Boston Medical Center had just begun studying the effects of alarm fatigue when the patient at Massachusetts General Hospital passed away. After determining that they too might be vulnerable to the effects of alarm fatigue, Whalen and her colleagues began developing a plan to safely reduce the noise on the hospital floors. The first change they made was removing superfluous warning alarms. The few warning alarms that were deemed urgent were upgraded to crisis alarms. Now the condition that would have triggered a two-beep warning before still showed up in the patient’s history, but do not make distracting noise. The audible alarms are reserved for true emergencies.

Next, the hospital had to decide who had the power to change the alarm settings on a specific patient and when. Every individual patient is different. A heart rate that may signal an emergency in one patient may not signal an emergency in another. For example, the hospital’s default settings will sound the alarm sound if a patient’s heart rate falls below 45 beats per minute. However, many athletes have lower-than-average heart rates when they are resting or sleeping, meaning their alarms would sound frequently, but not signify a problem. In this case, two nurses at Boston Medical Center can come together and choose to set new parameters on this individual’s monitor. When the two nurses agree on the appropriate setting, they change it and then report it to a doctor on staff. Putting this power in the hands of the nurses on staff allows for an immediate reduction in noise volume. Whalen’s reasoning for requiring two nurses to make the change is that “Two nurses together making a bad decision (knock on wood) has never happened.” These changes, along with increased training, helped reduce alarms from approximately 90,000 per week to 10,000 per week. At the end of the six week pilot, the nurses begged to keep the changes in effect.

Drew, whose study on the prevalence of alarms was funded by General Electric, is working with manufacturers to identify places where the technology can improve. “There’s a lot of things hospitals can do,” she said “but manufacturers also need to step up.” Drew argues that hospitals need smarter alarms, able to take data from several sources on a single patient, such as heart rate and oxygen levels. The alarm would be able to identify patterns that often occur together before and during emergencies. Then, only a single alarm would sound in the event of a specific emergency. However, these smarter alarms could present legal issues. Rather than reporting on specific parameters, a smart alarm is responsible for diagnosing certain conditions. This has the potential to make the alarm manufacturer liable in the event of a misdiagnosis.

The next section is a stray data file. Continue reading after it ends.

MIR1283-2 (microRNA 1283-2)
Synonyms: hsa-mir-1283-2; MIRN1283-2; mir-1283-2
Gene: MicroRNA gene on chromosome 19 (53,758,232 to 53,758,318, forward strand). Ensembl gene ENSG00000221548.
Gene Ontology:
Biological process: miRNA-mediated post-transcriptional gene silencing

Whalen, Drew, and a few others have become leaders in the field. Hospitals around the country have been requesting their help in understanding and implementing these strategies. While the Joint Commission is not requiring that alarm fatigue be reduced until 2016, it is requiring that hospitals show that they have identified it as a problem and are starting to work on it this year. “We are trying to take an incremental approach,” said Gerald Castro, MD, PhD, Project Director of Safety Initiatives at the Joint Commission. “What we want them to do is to first address the problem within their organization.” One of the greatest difficulties with addressing the problem, is that the data regarding it is incomplete. Researchers aren’t certain how often alarm fatigue leads to problems for patients, because hospitals are not required to report it. Plus, if they do choose to report it, they can send the report to any of several organizations, including the Joint Commission, the FDA, or another Patient Safety Organization. These organizations haven’t been able to combine their data yet. Castro describes this as the next big step for the Joint Commission.